The First Day – First Night in Jerusalem

Yes, I’m starting from one again. Partially because I didn’t think this through when I started and I don’t like ordinal numbers above twelve, and partially because it works out to match up with the actual days – it’s Sunday.

Anyway, I’m in Jerusalem!!! Yuval told us to put aside any preconceptions of Jerusalem and let the city speak for itself, but so far, it’s been exactly what I’d expect of an ancient major city: tall, old buildings and very noisy. We’re within about five minutes’ walking distance from the eastern wall (outside it).

When we arrived last night, the lobby was filled to the brim with Conservative and Orthodox Jews just sort of sitting around (or, in the case of the children, running around like crazy). This is because it’s popular for the wealthier religious Jews to spend Sabbath in a hotel, where they don’t have to work or cook or do anything. They all started leaving after Sabbath ended and they could travel again.

At dinner, it was fairly empty: us, and three or four families of American Jews. I can only assume they’re also here as tourists. It was weird to hear Jews (dressed as Jews) speaking English to each other, since in Tel Aviv and Tiberia mostly they speak Hebrew and they speak English with Hebrew accents.

After dinner, I went out with some of the others to the ATM (across the road) and the supermarket (down the road), where I bought two thermal undershirts for 30 shekels (about $10). I guessed the size, and they’re a little too big, but that’s all right. We then went looking for a rain poncho, and found ourselves at the Kanyon (Shopping Centre – from “kanah”, “to buy”) down the road a little further, right by the eastern wall. It’s a really upmarket area, and I didn’t want to spend hundreds of shekels on a brand-name raincoat, so we made our away around and back up towards the supermarket, where I bought an umbrella for 14 shekels (about $5) – better than nothing, right?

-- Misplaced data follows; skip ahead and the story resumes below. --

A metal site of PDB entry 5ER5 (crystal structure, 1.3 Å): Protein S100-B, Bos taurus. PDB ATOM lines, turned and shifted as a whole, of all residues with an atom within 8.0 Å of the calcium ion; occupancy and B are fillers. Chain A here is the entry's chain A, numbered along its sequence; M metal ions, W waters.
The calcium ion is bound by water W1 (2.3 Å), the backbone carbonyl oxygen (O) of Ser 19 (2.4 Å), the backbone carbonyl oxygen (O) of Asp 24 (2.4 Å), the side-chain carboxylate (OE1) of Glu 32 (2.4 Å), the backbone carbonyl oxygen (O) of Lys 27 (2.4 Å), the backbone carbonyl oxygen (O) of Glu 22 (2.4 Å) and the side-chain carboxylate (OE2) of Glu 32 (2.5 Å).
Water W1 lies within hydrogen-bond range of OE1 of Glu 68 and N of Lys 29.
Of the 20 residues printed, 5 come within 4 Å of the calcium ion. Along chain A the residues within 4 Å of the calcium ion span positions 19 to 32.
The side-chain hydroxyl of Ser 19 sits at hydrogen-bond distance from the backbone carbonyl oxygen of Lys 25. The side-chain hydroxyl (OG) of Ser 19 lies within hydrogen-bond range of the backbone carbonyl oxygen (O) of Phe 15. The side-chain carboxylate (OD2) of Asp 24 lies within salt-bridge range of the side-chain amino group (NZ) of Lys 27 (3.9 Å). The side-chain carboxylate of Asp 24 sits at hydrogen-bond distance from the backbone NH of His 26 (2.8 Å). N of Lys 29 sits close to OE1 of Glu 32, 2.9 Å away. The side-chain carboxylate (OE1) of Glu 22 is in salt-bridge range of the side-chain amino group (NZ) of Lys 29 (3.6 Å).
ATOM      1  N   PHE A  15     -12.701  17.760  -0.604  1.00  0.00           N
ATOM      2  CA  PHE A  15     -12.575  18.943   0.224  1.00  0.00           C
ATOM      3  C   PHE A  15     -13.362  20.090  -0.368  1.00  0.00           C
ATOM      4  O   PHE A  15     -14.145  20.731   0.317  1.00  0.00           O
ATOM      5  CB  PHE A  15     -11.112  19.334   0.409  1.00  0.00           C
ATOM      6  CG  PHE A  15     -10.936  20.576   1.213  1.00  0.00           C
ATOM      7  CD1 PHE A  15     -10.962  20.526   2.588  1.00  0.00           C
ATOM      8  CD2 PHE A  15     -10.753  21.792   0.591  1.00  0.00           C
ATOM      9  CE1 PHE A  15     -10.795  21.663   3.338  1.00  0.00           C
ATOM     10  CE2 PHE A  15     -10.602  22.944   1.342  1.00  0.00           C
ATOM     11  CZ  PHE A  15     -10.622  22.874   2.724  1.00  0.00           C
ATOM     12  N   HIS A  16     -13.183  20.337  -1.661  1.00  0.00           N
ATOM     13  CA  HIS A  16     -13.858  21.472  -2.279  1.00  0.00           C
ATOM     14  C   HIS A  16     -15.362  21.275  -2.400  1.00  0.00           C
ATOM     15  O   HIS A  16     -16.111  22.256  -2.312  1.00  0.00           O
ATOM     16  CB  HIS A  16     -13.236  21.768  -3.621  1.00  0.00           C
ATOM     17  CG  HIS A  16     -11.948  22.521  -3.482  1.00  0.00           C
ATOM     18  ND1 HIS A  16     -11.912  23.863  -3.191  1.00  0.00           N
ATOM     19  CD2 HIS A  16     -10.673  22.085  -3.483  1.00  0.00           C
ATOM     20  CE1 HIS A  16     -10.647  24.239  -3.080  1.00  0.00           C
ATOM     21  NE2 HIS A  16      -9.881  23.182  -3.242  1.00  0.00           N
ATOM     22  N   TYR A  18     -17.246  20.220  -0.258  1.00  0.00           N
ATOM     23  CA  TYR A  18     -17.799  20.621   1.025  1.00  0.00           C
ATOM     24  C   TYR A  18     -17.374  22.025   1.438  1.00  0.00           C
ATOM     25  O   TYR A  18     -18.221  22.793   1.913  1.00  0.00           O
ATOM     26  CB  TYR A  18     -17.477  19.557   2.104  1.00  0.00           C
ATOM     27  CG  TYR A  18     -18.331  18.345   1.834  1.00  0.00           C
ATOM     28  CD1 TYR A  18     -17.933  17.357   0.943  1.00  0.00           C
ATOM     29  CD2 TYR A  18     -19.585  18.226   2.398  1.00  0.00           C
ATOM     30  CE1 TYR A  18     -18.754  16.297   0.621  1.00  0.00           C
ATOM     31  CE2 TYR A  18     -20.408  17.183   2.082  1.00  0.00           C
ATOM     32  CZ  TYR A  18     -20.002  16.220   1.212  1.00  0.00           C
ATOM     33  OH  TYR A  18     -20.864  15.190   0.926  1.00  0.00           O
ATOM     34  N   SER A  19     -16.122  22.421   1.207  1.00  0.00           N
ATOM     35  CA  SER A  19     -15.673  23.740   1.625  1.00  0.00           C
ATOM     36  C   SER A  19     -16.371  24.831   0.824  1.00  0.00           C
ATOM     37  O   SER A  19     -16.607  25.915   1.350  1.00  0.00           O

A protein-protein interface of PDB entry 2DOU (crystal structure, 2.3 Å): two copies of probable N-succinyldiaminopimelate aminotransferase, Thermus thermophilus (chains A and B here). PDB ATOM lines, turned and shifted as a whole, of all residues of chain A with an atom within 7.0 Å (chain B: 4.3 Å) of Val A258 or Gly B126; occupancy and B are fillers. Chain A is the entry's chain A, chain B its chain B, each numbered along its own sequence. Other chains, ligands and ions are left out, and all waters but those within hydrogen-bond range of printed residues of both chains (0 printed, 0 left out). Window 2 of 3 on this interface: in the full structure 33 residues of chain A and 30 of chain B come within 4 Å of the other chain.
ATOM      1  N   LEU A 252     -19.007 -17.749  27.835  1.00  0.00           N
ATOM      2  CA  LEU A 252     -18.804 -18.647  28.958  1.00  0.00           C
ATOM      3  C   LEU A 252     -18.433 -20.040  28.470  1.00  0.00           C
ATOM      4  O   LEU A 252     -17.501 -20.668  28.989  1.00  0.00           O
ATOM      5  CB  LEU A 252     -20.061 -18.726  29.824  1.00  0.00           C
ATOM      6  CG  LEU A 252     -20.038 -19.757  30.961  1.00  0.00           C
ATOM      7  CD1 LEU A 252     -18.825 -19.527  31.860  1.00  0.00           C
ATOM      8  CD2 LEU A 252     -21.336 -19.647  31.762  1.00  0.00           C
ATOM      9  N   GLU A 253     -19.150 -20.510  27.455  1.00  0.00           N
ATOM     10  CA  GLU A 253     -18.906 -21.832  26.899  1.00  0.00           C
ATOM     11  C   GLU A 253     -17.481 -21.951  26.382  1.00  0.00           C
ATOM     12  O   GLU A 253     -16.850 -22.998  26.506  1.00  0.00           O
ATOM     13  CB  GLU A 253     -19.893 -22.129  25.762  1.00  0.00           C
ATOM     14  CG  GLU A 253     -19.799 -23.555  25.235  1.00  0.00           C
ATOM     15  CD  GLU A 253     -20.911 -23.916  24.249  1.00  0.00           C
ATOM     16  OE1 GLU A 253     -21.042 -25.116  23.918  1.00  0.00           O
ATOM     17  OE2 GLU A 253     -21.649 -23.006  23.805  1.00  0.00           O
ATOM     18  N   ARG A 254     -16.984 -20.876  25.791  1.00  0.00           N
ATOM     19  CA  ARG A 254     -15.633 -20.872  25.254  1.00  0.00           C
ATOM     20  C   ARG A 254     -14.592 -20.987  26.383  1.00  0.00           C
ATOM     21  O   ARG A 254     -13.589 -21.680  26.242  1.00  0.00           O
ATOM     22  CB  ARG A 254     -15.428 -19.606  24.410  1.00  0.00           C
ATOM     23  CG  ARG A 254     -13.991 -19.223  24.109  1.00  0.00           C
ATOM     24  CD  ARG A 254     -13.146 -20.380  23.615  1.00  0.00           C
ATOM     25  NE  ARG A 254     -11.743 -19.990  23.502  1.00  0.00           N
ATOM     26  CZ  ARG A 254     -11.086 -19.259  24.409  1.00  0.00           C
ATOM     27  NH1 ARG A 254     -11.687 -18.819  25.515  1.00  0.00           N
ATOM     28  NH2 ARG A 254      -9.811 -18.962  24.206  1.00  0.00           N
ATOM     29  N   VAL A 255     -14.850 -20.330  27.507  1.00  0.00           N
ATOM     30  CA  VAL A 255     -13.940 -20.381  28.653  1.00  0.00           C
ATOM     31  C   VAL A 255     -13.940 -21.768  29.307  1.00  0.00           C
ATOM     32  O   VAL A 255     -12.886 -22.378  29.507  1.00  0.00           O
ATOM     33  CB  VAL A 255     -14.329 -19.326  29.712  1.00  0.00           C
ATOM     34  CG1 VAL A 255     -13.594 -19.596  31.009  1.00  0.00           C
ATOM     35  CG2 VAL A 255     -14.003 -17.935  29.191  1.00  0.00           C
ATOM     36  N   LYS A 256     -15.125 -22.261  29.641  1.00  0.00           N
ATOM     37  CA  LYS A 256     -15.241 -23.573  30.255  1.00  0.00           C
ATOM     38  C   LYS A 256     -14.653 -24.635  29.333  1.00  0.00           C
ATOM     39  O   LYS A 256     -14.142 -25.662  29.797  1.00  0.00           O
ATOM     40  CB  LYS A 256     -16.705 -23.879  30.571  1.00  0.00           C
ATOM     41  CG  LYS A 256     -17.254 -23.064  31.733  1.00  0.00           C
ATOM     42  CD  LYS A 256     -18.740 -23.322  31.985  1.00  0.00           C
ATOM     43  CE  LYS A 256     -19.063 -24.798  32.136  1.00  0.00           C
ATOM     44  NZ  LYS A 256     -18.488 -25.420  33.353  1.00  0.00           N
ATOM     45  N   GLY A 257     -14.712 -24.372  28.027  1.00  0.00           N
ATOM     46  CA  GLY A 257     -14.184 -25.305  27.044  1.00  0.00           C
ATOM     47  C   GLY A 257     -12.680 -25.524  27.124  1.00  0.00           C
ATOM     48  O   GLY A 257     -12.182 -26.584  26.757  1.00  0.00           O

There’s a bath in our bathroom, and I tried to have one, but it’s the narrowest bath I’ve ever encountered, so I ended up just having a shower instead. In the interest of having a (warm) soak, I might head down to the hotel spa-thing tomorrow.

I’ve been getting really cold at night recently (I think because I was ill on Wednesday and haven’t had time to adequately recover) and was sleeping with two doonas at Ein Gev. We don’t have spare doonas here (although I could probably ask at reception) and I ended up taking both of the blankets in the cupboard (so I hope my roommate doesn’t want one).

Our wake-up was half an hour later, but I ended up getting up at about quarter past 6, because my roommate was up and about and it was getting so noisy there was just no point. I think part of the noise through the night was the wind howling around (which can’t be helped), but like any big city, there was traffic going all night. It’s going to take some getting used to again after four nights in a kibbutz in the middle of nowhere.

A couple of us need to ask Yuval about laundromats for tomorrow, since washing in the hotel is charged by the item. Some members of the group are washing in the bath and drying in the room, but last time I tried to dry in the room, all that happened was that my clothes stayed damp and smelt bad.

So now I’m really hungry, so I’ll head down to breakfast now.

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4 thoughts on “The First Day – First Night in Jerusalem

  1. jedika98 says:

    Good morning. It is nice to hear that you have got some stuff to keep you a bit warmer and drier. I hope you manage to stay warm ish and dry ish today.

  2. Ruth Hay says:

    have you managed to recharge your battery? You have enough money if you want to buy a proper rain jacket so if you need to do that, do it?

  3. Jo Creek says:

    In England years ago I decided to bite the bullet and buy a rain jacket (for 15 pounds, more than I wanted to spend) – it was one that could fold up into it’s own pocket for storage – and 18 years later I am still using it! So in the end it was money well spent. I hope it isn’t too windy and rainy otherwise your umbrella may not do to well!
    It must be amazing to think you’re in Jerusalem!

  4. Rachel says:

    Yes, I’ve recharged the battery, so I have some pictures of today (although not many because it was so cold I didn’t want to take my fingers out of the gloves any more than I had to). The umbrella served well enough to keep me mostly dry, although even with a jacket my lower legs and feet would be as wet as they are now.

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